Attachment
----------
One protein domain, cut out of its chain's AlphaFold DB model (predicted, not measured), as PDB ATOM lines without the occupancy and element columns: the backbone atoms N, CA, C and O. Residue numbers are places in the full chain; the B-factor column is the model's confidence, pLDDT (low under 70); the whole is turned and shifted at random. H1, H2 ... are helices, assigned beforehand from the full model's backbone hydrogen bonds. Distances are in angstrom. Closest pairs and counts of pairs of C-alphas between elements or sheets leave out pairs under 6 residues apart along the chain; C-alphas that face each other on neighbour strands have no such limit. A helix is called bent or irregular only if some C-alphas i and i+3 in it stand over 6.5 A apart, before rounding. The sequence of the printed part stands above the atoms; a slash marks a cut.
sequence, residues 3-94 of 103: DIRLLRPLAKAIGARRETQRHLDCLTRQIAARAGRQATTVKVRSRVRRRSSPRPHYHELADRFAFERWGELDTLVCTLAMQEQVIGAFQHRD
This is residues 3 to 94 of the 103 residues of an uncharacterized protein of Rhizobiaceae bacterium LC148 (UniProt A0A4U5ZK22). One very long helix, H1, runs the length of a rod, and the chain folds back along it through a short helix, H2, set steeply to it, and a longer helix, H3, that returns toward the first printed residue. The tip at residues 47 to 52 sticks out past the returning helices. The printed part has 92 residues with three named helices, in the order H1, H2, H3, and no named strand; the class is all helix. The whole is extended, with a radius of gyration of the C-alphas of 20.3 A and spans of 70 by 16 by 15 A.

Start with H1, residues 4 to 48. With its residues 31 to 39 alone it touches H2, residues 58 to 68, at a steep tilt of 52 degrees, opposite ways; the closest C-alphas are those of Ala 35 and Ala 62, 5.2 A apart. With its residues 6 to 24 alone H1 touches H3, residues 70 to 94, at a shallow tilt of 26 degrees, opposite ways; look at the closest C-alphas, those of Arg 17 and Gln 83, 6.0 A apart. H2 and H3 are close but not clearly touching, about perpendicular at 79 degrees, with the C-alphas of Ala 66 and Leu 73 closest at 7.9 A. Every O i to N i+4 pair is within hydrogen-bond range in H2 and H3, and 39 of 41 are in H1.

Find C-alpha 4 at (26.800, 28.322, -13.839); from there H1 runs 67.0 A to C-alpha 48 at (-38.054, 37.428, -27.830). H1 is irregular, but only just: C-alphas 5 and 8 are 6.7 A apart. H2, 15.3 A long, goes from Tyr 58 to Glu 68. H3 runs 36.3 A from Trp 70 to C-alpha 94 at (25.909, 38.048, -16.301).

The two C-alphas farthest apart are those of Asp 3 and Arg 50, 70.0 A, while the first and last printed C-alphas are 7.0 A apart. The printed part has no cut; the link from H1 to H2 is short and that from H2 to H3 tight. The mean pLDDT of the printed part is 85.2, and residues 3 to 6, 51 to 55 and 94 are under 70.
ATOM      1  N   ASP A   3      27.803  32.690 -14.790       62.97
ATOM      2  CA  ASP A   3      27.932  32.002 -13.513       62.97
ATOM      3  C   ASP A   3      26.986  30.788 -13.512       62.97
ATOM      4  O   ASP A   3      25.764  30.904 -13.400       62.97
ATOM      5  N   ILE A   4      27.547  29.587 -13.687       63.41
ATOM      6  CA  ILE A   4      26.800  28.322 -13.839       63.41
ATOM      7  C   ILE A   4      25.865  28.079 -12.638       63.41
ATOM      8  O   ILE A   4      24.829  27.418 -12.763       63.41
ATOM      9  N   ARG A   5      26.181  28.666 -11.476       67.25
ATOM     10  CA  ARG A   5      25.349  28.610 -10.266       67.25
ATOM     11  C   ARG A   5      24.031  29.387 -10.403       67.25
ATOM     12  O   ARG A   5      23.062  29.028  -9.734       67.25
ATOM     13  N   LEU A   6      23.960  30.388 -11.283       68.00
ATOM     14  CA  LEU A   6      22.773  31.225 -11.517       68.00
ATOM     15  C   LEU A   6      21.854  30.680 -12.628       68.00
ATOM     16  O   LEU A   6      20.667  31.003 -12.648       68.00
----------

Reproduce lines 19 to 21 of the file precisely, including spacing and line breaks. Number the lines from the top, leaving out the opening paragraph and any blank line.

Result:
ATOM     14  CA  LEU A   6      22.773  31.225 -11.517       68.00
ATOM     15  C   LEU A   6      21.854  30.680 -12.628       68.00
ATOM     16  O   LEU A   6      20.667  31.003 -12.648       68.00